The fungal communities were studied using pyrosequencing [26]. The extracted DNA was subjected to PCR amplification targeting a fragment of the large sub-unit of the rRNA gene (28S rRNA) using the MID adapted primers (barcodes with 10 nucleotides added to each primer) LR0R (5′-ACCCGCTGAACTTAAGC-3′) [27] and LR3 (5′-CCGTGTTTCAAGACGGG-3′) [28]. The primers amplify the region 26 to 651 of the 28S rRNA (in relation to Saccharomyces cerevisiae). PCR reactions of 20 μl containing Buffer 1X, MgCl2 3.37 mM, dNTP 5 nM each, BSA 0.1 mg ml-1 and GoTaq 2.5 μ (Promega) were performed in triplicate per sample, with the following program: 94°C for 3 min; followed by 30 cycles of 94°C for 1 min, 51°C for 40 s and 72°C for 1 min; and a final extension step of 72°C for 10 min. After amplification, the triplicate PCR reactions of each sample were combined, analyzed and extracted in 1.6% agarose gels, and subsequently purified in two steps using the QIAquick Gel Extraction and QIAquick PCR product purification kits (Qiagen). Equimolar amounts of the PCR products from the different samples were combined and submitted to pyrosequencing on a Genome Sequencer Titanium system (454 Life Sciences, USA) at the Utah State University facility and were sequenced after a ligation step to insert adaptors into the amplicons. The sequences from the 24 samples are available at the NCBI Sequence Read Archive under the following accession numbers: SRS503403, SRS503405, SRS503406 and from SRS503410 to SRS503430.

Raw sequences were processed through the Ribosomal Database Project (RDP) pyrosequencing pipeline ( Sequences were excluded from the analysis if one or more of the following conditions was not fulfilled: high quality (Q>20), read length higher than 200 nucleotides, absence of ambiguous bases, and presence of primer and barcode sequence.

The high quality sequences were randomly normalized to the same number of sequences using Mothur v1.26 [29] and submitted to the RDP-II classifier to obtain the taxonomic assignment and the relative abundance of the different fungal groups [30,31]. The classifier was run at a 50% confidence threshold to determine the identification of the fungal community and at 0% to generate the matrix for statistical analysis. All sequences that did not belong to kingdom Fungi were discarded. To increase the reliability of the results, we considered at any taxonomic level only the taxa represented by more than 10 sequences (minimum frequency of 0.02%).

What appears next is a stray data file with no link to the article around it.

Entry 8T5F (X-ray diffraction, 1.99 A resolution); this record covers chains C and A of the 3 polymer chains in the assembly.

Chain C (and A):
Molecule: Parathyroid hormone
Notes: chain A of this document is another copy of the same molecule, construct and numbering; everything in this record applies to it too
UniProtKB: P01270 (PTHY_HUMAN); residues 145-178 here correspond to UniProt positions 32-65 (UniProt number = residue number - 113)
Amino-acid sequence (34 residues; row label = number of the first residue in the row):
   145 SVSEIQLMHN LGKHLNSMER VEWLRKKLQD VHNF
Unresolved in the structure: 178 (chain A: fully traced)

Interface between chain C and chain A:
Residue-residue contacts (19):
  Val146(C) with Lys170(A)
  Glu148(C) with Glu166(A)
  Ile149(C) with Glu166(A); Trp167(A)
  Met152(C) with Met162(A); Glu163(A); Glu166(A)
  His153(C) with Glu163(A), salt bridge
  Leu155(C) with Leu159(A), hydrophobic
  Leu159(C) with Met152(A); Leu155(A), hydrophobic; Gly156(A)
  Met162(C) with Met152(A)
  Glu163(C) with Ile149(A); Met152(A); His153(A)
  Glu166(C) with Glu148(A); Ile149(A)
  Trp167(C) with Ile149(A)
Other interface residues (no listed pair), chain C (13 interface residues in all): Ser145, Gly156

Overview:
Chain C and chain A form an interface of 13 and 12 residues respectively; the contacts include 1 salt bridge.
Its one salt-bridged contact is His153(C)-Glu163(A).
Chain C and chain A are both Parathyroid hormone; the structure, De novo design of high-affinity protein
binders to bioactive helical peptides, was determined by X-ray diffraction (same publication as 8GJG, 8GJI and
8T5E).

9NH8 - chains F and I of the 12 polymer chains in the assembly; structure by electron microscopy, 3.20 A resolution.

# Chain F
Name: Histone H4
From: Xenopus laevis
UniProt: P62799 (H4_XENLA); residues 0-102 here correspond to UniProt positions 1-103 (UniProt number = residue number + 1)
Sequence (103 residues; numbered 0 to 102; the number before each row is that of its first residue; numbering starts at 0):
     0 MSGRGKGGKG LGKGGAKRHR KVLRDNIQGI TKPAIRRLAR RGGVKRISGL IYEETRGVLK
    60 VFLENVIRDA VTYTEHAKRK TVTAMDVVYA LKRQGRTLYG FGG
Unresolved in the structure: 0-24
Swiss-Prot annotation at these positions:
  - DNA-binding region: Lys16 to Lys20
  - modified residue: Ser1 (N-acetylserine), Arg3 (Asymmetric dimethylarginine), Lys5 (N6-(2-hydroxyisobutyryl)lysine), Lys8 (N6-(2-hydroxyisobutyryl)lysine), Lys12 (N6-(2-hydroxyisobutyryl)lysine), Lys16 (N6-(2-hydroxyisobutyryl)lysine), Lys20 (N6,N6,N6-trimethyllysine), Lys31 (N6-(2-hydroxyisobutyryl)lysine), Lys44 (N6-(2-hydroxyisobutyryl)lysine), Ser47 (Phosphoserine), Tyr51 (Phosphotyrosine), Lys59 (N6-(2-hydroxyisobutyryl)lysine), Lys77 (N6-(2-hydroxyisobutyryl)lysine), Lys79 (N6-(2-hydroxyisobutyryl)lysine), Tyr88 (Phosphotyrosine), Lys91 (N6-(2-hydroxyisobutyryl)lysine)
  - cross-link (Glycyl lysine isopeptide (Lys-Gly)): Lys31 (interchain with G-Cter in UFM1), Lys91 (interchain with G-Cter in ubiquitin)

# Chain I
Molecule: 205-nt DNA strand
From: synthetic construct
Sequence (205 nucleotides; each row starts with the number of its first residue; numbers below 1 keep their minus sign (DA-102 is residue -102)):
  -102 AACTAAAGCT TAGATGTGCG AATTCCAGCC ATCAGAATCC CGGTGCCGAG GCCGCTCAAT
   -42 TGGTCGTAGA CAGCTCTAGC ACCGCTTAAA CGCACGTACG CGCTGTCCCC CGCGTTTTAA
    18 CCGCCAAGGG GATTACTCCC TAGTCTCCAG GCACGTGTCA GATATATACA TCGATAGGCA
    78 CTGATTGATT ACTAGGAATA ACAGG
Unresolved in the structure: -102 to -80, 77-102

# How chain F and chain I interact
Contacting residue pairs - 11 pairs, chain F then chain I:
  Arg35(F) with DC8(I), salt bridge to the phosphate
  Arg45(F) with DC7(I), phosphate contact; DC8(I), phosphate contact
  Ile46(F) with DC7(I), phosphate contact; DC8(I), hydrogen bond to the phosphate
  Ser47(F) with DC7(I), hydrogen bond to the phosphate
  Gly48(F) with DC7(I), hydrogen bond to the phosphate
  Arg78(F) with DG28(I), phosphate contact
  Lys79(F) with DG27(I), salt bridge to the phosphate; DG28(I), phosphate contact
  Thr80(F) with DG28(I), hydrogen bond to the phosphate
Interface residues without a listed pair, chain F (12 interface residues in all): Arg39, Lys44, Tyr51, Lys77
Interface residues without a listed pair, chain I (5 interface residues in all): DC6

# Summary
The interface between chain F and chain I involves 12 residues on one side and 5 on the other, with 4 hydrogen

From 24 samples, 22 could be normalized to 2.3 K sequences per sample. Two other samples had a lower number of sequences (0.6 K and 1 K). They were retained in some analyses (determination of the relative abundance and multidimensional ordinations) that are not biased by the number of sequences and were excluded from others (diversity estimators) that are strongly affected by the number of sequences. In this case, the other treatments also had two samples excluded to keep the same number of replicates per treatment.

Data analysis

The taxonomic assignment was used to construct a matrix for each taxonomic level (phyla and genera). Each matrix was ordinated using NMS [32,33] with the Sørensen distance [34] and a random initial configuration. The significance of the matrix data structure was assessed using a Monte Carlo test. For ordinations, a secondary matrix was used to overlay the major gradients of soil chemical properties (Pearson’s correlation coefficient with p<0.05), allowing the direct assessment of the relationship between soil variables and fungal community structure. Although all variables in S1 Table were present in the ordination analysis, only those that significantly correlated with the microbial ordination are presented.

To confirm the existence of the groupings generated using NMS analysis, we performed a blocked Multi-Response Permutation Procedure (MRPP), which tests the hypothesis that no difference exists between two or more groups of entities [35]. To determine if the treatments had a significant effect on the specific groups of fungi, we used the blocked Indicator Species Analysis (ISA) [36]. The NMS ordination, MRPP and the ISA analyses were performed using the PC-ORD statistical package, V6.04.

The differences in the relative frequencies of phyla among treatments were tested using a blocked analysis of variance (ANOVA) followed by Tukey’s test.

To calculate the diversity indices, a matrix with distribution of the genera was processed using the statistical program PAST V2.17b [37], and the results were analyzed using Statistica V10 (StatSoft).

Results and Discussion